velocistar237 made a great point, which is that you can get some great deals at the end of the year, so you may want to wait until November to see what you can find.  I bought my current car in November a couple years ago.  Yes, it's new (or was) but the dealers were so anxious to get rid of their year-end models, they were willing to make some outrageous offers, so it worked out better than buying a slightly used car.  Honda was actually the most aggressive, and I would have considered the Fit if I was taller (it had lousy visibility for me).  If you're not too concerned with the color or getting specific extras and you're happy to take whatever is left on the lot, this could be a good answer for you.

TwoPupsOnACouch

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Re: new or used honda fit and auto v manual transmission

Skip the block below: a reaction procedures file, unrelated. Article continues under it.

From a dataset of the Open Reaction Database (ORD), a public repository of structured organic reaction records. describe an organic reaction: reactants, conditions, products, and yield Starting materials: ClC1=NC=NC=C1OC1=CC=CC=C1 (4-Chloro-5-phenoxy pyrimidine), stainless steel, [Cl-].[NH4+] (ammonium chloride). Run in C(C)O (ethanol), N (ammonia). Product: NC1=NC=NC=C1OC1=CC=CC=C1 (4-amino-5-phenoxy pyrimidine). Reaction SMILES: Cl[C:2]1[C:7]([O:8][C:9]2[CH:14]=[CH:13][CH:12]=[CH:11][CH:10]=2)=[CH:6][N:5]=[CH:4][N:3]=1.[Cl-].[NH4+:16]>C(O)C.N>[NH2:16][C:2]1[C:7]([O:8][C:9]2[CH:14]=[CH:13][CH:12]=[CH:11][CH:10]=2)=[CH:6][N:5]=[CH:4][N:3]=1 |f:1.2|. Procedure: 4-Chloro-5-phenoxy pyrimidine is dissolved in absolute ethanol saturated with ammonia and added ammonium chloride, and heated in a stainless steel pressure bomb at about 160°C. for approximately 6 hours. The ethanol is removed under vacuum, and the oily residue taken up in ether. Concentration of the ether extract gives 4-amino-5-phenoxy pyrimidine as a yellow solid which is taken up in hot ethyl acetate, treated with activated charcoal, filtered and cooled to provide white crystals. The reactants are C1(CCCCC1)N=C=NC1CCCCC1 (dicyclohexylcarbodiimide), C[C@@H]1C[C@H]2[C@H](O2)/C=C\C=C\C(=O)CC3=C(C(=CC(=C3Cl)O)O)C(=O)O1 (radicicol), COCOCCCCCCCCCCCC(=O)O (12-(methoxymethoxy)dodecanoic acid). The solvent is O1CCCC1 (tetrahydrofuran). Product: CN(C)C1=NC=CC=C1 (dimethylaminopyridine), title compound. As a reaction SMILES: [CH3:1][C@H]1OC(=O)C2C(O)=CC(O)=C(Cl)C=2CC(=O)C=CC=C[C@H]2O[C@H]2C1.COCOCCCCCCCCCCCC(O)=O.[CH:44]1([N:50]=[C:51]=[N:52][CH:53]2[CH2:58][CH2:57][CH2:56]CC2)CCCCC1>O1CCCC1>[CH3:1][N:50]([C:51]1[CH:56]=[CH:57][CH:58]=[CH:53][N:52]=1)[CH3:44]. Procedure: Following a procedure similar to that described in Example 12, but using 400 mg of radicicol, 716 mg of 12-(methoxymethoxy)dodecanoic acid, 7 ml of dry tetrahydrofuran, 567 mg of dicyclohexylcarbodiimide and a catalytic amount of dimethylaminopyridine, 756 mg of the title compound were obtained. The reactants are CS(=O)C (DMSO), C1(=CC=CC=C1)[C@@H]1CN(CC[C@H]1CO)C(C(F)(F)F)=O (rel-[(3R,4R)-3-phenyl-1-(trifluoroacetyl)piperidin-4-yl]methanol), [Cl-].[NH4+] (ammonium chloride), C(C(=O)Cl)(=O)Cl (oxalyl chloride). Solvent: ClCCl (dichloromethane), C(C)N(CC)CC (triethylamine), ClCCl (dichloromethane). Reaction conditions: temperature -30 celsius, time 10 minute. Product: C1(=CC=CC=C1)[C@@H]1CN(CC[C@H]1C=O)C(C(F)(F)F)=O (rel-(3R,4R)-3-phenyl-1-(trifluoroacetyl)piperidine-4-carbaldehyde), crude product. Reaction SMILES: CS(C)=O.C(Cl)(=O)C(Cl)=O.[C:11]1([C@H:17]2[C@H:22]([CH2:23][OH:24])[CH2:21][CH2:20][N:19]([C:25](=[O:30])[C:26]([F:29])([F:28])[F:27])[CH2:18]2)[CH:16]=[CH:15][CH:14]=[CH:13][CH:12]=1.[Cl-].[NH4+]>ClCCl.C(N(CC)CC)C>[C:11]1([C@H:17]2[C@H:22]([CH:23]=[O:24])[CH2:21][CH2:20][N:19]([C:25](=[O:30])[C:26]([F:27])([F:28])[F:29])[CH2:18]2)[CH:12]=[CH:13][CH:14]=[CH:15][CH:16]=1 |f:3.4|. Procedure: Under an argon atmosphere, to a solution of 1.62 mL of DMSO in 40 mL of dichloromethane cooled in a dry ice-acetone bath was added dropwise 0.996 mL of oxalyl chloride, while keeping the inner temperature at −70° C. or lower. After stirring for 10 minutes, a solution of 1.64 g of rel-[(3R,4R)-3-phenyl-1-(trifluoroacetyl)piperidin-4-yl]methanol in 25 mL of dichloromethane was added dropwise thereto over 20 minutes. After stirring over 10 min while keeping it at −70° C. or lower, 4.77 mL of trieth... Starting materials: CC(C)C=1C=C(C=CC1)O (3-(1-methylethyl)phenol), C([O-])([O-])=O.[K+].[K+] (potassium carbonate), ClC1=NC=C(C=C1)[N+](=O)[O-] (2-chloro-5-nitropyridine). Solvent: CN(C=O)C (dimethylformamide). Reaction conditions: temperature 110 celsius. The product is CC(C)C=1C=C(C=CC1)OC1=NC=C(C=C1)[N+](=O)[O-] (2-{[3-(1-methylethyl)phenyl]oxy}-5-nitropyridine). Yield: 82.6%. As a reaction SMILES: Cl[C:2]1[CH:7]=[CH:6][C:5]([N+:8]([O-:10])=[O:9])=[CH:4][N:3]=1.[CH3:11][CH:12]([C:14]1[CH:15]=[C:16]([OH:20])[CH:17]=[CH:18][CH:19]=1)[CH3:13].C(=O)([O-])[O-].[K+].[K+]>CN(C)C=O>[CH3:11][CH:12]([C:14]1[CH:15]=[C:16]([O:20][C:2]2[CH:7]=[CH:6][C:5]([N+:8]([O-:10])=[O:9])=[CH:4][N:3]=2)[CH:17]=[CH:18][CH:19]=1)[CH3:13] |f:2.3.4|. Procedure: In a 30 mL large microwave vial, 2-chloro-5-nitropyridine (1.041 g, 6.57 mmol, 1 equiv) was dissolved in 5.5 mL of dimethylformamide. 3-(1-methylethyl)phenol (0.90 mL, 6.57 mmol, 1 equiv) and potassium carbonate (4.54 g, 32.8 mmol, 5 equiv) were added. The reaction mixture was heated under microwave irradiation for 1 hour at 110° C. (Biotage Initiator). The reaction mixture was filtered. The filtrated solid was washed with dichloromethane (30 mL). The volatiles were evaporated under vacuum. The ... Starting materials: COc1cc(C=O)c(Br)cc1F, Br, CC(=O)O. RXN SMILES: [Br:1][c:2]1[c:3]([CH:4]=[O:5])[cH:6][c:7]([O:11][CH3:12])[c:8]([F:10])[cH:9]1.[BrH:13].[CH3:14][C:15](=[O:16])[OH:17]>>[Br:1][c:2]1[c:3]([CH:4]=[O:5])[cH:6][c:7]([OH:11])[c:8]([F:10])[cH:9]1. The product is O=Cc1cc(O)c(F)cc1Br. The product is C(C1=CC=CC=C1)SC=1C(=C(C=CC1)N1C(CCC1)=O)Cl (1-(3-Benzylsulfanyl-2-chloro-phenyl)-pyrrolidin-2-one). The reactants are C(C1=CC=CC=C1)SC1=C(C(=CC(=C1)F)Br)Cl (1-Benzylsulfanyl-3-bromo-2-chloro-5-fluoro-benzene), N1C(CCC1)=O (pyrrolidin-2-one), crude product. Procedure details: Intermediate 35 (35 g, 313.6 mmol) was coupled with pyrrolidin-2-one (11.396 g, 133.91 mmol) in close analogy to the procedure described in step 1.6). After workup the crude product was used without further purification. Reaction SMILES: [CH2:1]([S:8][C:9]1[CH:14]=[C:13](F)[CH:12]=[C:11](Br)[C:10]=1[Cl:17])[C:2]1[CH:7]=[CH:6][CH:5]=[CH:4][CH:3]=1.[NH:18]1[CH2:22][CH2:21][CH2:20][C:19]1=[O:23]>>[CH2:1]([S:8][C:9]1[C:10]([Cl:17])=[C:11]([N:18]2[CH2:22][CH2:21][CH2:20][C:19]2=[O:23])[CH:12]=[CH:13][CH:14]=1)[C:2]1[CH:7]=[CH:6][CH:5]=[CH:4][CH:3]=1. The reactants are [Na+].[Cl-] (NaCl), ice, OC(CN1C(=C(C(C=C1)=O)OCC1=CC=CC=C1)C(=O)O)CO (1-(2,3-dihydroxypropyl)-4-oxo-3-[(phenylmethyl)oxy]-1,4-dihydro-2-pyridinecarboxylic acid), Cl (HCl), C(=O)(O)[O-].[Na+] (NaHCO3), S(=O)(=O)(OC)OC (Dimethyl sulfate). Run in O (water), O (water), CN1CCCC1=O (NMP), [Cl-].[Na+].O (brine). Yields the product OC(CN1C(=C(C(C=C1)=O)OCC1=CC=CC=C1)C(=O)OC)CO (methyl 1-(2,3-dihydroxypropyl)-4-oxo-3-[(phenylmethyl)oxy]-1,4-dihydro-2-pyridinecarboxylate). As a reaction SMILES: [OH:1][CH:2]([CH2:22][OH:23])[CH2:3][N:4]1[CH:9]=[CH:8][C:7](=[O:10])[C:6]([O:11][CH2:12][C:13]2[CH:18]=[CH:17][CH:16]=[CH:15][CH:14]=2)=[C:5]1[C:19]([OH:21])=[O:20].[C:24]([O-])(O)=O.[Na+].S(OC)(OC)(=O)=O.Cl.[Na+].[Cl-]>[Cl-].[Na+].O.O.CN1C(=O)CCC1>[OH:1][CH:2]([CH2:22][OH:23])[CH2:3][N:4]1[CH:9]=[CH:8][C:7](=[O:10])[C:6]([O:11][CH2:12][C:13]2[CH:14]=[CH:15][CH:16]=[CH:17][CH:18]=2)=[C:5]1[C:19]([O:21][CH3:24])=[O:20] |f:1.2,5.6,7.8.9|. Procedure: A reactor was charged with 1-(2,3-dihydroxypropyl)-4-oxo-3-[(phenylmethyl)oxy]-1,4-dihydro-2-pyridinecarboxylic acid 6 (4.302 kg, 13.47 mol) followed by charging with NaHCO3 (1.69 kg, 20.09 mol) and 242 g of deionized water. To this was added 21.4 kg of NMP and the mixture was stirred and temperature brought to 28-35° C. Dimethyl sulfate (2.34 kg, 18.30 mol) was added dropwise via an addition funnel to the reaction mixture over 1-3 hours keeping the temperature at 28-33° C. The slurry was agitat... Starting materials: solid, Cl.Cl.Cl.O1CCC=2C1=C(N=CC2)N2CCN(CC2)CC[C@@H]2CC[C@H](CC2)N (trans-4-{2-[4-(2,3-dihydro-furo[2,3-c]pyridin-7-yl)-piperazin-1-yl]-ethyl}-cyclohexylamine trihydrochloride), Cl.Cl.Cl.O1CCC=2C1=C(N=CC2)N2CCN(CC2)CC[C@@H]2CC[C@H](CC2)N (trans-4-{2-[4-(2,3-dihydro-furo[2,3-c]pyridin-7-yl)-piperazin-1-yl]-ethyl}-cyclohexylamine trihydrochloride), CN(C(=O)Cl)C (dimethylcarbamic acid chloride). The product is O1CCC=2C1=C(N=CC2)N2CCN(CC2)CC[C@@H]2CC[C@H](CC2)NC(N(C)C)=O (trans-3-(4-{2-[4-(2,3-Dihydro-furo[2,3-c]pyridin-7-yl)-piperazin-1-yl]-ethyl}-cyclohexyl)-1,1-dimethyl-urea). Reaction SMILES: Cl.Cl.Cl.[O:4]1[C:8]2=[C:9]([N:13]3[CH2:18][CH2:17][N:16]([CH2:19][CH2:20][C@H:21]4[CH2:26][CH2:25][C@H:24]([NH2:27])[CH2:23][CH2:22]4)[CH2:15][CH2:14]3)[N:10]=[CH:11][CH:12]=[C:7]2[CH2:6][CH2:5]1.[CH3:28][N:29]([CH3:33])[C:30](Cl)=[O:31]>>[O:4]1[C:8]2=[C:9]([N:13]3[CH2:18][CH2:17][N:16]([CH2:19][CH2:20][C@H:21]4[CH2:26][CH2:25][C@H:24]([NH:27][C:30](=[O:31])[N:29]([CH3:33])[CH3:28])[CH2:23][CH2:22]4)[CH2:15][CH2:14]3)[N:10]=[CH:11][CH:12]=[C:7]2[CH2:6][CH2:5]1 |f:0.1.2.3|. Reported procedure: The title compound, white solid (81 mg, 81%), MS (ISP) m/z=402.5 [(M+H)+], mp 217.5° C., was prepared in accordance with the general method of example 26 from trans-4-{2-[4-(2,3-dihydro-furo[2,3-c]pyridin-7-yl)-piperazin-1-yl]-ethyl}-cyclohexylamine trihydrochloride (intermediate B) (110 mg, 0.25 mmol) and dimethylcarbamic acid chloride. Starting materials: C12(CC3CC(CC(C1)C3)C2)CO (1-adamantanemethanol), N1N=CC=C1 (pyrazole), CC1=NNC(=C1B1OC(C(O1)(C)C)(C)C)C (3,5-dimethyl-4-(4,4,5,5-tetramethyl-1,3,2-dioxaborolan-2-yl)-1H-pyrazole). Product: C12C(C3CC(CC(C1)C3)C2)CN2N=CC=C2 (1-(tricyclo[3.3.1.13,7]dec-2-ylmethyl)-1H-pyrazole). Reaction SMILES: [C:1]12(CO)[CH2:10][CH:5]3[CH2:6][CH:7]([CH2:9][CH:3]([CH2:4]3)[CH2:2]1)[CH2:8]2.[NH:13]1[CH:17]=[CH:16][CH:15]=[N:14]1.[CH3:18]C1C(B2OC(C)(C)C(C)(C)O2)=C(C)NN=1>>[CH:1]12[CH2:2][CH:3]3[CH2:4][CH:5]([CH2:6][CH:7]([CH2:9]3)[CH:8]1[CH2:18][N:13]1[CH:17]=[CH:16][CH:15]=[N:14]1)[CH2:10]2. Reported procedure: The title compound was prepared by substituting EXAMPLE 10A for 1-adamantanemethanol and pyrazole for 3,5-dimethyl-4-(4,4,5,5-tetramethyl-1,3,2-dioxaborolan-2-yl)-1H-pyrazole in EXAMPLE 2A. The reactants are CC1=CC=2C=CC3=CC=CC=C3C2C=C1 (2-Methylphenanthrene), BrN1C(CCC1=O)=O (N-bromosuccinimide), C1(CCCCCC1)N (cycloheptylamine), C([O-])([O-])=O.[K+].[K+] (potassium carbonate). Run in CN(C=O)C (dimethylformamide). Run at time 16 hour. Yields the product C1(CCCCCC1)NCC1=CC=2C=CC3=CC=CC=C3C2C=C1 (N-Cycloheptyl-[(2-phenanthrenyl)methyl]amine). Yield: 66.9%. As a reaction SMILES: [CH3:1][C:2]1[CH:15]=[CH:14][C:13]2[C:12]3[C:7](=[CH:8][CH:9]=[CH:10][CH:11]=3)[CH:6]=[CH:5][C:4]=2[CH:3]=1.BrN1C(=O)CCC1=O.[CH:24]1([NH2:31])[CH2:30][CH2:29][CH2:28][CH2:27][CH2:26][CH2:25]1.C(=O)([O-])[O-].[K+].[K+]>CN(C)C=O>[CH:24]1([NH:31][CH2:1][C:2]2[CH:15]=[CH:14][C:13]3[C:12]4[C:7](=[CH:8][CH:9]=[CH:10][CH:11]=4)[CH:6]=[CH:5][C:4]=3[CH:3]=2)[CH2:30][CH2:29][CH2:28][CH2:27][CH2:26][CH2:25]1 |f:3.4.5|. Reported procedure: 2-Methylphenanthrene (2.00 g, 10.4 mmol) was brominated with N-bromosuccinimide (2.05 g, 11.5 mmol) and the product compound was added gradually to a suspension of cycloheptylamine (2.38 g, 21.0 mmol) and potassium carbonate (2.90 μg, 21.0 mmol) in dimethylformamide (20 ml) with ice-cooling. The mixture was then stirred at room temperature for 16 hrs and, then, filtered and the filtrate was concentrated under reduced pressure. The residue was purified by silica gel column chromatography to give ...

« Reply #7 on: September 06, 2012, 09:25:28 PM »
My husband and I were in love with the Fit, but then checked out the Nissan Versa.  The Versa typically goes for a few thousand less (at least in the SE PA region, where we live) and was actually more comfortable for us.  Lots of seat padding and internal space, which is important since he's 6'1 and lanky.  In my experience, the only downside of the Versa was that the back seats do not fold completely flat.  At the time it seemed like a downer, but after two years of use, I can say that we would never have really needed the feature anyway.  This car gets hard use, lots of long trips, hauls two kayaks on the roof , compost and dogs in the trunk.  Great gas milage, and feels like a much bigger car inside.  Maybe try giving it a test drive to compare.  Just a thought.

ivyhedge

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Re: new or used honda fit and auto v manual transmission
« Reply #8 on: September 07, 2012, 11:34:40 AM »